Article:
- IAST (Interactive application security testing) uses code instrumentation, which can slow down performance. Individual decisions about enabling/disabling it will have to be made as part of the CI process.
Secure AIoT and Continuous Testing
Security testing includes tests with a specific focus on testing for security vulnerabilities. These can include:
- Applications, e.g. DAST (Dynamic Application Security Testing)
- Hardware-related security tests
- AI model security tests
- End-to-End System, e.g. manual and automated penetration tests
Secure AIoT and Continuous Delivery
Secure Operations has to include a number of activities, including:
- Threat Intelligence
- Infrastructure and Network Testing (incl. Secure OTA)
- Security tests in the field
- RASP: Runtime Application Self-Protection
Security Standards and Regulatory Compliance for AIoT
This is still an emerging area. Examples include:
- Consumer IoT: ETSI EN 303 654
- IoT Security Foundation
- ISO ISO/SAE 21434
- ISO/IEC 62443
- BSI TR-03151, TR-103 533
Trust Policy Management for AIoT
In addition to the security-related activities, an AIoT product team should also consider taking a proactive approach towards broader trust policies. These trust policies can include topics such as:
- Data sharing policies (e.g. sharing of IoT data with other stakeholders)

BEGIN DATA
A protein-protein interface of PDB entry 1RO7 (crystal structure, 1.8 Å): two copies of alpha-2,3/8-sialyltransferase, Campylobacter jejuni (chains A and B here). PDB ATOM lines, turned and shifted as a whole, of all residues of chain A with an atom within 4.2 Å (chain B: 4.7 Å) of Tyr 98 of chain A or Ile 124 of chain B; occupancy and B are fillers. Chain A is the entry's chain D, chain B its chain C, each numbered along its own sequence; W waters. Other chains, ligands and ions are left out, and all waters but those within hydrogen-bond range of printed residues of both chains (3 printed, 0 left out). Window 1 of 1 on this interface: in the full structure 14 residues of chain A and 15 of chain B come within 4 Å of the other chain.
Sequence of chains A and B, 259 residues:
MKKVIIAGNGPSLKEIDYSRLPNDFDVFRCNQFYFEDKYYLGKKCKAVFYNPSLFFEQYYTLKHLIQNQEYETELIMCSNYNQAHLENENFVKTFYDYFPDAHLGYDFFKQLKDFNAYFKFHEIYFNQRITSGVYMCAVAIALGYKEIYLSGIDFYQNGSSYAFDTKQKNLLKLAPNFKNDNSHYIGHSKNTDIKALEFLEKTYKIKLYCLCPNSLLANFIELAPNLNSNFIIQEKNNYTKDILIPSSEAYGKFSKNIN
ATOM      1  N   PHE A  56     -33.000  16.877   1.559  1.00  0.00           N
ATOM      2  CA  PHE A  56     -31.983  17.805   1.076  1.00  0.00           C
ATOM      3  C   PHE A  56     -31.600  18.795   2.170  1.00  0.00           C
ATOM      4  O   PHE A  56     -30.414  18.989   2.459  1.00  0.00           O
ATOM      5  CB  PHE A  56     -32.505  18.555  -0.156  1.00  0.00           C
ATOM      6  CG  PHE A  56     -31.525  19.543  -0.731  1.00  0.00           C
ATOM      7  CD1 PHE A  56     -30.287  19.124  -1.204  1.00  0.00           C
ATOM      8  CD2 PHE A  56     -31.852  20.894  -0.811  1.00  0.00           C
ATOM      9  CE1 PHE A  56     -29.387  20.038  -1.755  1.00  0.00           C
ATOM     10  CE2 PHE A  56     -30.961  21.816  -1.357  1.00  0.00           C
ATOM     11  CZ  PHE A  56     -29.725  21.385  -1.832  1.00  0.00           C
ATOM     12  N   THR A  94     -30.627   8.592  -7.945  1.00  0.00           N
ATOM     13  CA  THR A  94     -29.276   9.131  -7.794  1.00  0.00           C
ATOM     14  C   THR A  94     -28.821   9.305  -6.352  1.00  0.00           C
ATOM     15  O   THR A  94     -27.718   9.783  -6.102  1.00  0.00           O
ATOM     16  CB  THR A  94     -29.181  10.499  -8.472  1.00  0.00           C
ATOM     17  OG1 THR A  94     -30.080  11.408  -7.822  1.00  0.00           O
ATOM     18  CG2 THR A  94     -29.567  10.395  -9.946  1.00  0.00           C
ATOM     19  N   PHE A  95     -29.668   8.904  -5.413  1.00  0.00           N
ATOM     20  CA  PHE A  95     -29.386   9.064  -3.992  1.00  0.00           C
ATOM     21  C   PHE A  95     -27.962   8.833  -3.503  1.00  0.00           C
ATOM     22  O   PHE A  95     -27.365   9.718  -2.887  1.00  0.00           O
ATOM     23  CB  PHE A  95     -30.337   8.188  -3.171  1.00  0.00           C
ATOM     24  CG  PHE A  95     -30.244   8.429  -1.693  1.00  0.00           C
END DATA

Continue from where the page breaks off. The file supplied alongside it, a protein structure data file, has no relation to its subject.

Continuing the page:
- Transparency policies (e.g. making data sharing policies transparent to end users)
- Ethics-related policies (e.g. for AI-based decisions)
Taking a holistic view on AIoT trust policies and establishing a central trust policy management can significantly contribute to creating trust between all stakeholders involved.
Authors and Contributors
Dirk Slama is VP and Chief Alliance Officer at Bosch Software Innovations (SI). Bosch SI is spearheading the Internet of Things (IoT) activities of Bosch, the global manufacturing and services group. Dirk has over 20 years experience in very large-scale distributed application projects and system integration, including SOA, BPM, M2M and most recently IoT. He is representing Bosch at the Industrial Internet Consortium and is active in the Industry 4.0 community. He holds an MBA from IMD Lausanne as well as a Diploma Degree in Computer Science from TU Berlin.
PABLO ENDRES, SEVENSHIFT
Pablo Endres, Founder of SevenShift GmbH. Experienced security consultant and Professional Hacker. Pablo’s career has taken place mostly doing security in a variety of industries, like Cloud Service providers, Banks, Telecommunications, contact centers, and universities. He holds a degree in computer engineering, as well as a handful security certifications. Pablo has founded multiple companies in different continents and enjoys hacking, IoT, teaching, working with new technologies, startups, collaborating with Open Source projects and being challenged.